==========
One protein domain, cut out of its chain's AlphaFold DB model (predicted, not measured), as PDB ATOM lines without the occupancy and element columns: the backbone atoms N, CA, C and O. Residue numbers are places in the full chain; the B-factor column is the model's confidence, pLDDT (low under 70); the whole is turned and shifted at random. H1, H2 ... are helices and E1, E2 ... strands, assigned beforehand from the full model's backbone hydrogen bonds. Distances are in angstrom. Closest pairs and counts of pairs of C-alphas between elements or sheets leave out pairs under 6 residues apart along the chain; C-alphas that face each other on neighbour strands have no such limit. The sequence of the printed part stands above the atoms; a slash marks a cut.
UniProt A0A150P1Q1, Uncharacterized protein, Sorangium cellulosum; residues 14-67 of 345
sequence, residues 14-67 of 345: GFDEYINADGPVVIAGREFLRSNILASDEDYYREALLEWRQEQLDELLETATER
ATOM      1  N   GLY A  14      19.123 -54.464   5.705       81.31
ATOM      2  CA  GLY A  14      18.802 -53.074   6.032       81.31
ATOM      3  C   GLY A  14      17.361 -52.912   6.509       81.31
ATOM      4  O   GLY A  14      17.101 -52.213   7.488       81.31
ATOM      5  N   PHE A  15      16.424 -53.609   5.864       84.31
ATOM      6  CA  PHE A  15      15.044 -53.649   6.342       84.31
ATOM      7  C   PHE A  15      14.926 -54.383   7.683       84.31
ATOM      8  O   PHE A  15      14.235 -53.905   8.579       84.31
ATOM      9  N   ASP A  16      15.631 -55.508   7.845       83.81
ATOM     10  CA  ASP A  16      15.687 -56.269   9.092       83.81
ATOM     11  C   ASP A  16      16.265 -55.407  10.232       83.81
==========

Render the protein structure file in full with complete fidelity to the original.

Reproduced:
One protein domain, cut out of its chain's AlphaFold DB model (predicted, not measured), as PDB ATOM lines without the occupancy and element columns: the backbone atoms N, CA, C and O. Residue numbers are places in the full chain; the B-factor column is the model's confidence, pLDDT (low under 70); the whole is turned and shifted at random. H1, H2 ... are helices and E1, E2 ... strands, assigned beforehand from the full model's backbone hydrogen bonds. Distances are in angstrom. Closest pairs and counts of pairs of C-alphas between elements or sheets leave out pairs under 6 residues apart along the chain; C-alphas that face each other on neighbour strands have no such limit. The sequence of the printed part stands above the atoms; a slash marks a cut.
UniProt A0A150P1Q1, Uncharacterized protein, Sorangium cellulosum; residues 14-67 of 345
sequence, residues 14-67 of 345: GFDEYINADGPVVIAGREFLRSNILASDEDYYREALLEWRQEQLDELLETATER
ATOM      1  N   GLY A  14      19.123 -54.464   5.705       81.31
ATOM      2  CA  GLY A  14      18.802 -53.074   6.032       81.31
ATOM      3  C   GLY A  14      17.361 -52.912   6.509       81.31
ATOM      4  O   GLY A  14      17.101 -52.213   7.488       81.31
ATOM      5  N   PHE A  15      16.424 -53.609   5.864       84.31
ATOM      6  CA  PHE A  15      15.044 -53.649   6.342       84.31
ATOM      7  C   PHE A  15      14.926 -54.383   7.683       84.31
ATOM      8  O   PHE A  15      14.235 -53.905   8.579       84.31
ATOM      9  N   ASP A  16      15.631 -55.508   7.845       83.81
ATOM     10  CA  ASP A  16      15.687 -56.269   9.092       83.81
ATOM     11  C   ASP A  16      16.265 -55.407  10.232       83.81